On Acciari’s goal against the Oilers, the work rate really stood out. It was a lost offensive-zone faceoff, but Acciari jumped it and made contact, Kampf won the race to the puck, and Zach Aston-Reese joined the battle in the corner as they swarmed the puck. Kampf got the puck back, made a nice play behind the net, and centered it to ZAR before Acciari cleaned up the rebound.

It was a great effort goal, and they are flashing promise that they can be the type of physical, wear-down-the-opponent line that checks at a high level defensively.

–  In the January 27 game against Ottawa, Pontus Holmberg was given an opportunity to line up as the 2C. He had a scoring chance early, but afterward, he took six minutes in penalties, spelling the end of that experiment.

After the Leafs made a number of trades to completely redo their bottom six, he was sent down to the Marlies for more seasoning. If it wasn’t for an injury to Ryan O’Reilly, he likely wouldn’t be up with the Leafs at this point, but he got the call. In his first game back, he took four more penalty minutes.

Holmberg has had a fine year and put his name on the map moving forward, but unfortunately, those are the type of things coaches are going to remember in the short term when making lineup decisions. He didn’t even play seven minutes in the game against the Devils and was scratched for the next one.


Mitch Marner, Toronto Maple Leafs vs. Tampa Bay Lightning
Photo: Dan Hamilton-USA Today Sports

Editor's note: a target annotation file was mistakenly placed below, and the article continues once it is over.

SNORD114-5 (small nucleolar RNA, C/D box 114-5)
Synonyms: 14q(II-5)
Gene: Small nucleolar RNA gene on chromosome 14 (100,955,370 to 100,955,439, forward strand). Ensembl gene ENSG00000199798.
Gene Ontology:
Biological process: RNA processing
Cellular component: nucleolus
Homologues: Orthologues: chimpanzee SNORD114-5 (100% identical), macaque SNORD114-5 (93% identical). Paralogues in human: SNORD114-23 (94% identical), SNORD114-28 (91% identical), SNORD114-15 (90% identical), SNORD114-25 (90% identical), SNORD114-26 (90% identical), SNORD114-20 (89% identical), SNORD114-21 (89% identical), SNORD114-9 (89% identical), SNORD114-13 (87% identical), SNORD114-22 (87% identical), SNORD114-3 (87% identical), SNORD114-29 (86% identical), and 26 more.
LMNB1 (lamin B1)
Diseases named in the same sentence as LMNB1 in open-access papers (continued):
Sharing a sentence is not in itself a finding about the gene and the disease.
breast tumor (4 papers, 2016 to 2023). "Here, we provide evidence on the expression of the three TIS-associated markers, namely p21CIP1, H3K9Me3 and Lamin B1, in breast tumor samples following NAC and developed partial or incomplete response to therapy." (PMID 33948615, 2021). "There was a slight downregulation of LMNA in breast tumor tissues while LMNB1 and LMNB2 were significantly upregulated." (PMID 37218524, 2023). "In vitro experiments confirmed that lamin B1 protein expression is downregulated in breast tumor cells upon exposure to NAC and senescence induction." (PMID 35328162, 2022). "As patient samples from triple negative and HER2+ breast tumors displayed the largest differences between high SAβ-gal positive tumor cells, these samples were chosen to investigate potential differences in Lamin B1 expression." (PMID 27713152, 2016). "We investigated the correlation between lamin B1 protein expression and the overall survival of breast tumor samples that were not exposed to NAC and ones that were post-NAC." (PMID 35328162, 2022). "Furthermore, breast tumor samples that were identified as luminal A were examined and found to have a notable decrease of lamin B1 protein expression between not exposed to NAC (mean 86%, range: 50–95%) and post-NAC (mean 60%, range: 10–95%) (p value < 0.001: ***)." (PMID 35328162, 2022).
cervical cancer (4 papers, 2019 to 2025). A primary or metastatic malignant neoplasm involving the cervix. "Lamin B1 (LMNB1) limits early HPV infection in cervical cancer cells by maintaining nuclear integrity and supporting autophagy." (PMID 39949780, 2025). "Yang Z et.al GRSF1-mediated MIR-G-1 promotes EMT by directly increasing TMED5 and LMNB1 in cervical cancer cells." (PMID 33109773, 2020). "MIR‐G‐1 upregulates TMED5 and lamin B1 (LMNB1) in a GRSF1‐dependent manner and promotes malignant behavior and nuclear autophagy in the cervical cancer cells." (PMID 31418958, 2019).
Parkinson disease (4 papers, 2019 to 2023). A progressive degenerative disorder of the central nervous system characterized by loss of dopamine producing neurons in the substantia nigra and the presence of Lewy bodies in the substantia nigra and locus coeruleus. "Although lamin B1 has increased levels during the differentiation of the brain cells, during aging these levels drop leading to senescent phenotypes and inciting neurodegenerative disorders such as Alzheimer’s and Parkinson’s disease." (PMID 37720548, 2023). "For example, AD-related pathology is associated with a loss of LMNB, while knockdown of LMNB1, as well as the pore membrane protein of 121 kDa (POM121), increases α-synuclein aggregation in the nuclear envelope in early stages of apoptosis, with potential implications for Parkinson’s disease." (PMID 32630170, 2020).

“I’m really impressed, like, how much energy he brings every, single day. Before the games, during the game, the way he plays, it’s like he never runs out of juice. It’s really impressive & I think everyone feeds off it … He brings the jam for us.”

– Sam Lafferty on Mitch Marner

Since the start of 2023, Mitch Marner has 43 points in 29 games. Only Connor McDavid, Nathan MacKinnon, and Matthew Tkachuk have more.

He has been lights out for months on end now, and the game against the Oilers might have been the best of all. He put them on his back in the second period to drive the comeback. 

“He’s great. All of us really love Cookie ever since he got here. He’s really blended with the team nicely. A guy that plays so hard every night. Doesn’t matter what the situation is, he just gives it his all. Just the physicality he brings to our team has been incredible. He’s changed games and changed momentum by throwing the body, laying a couple big hits. Kinda getting us to wake up a little bit… He’s a bulldog out there. He hits hard, too.”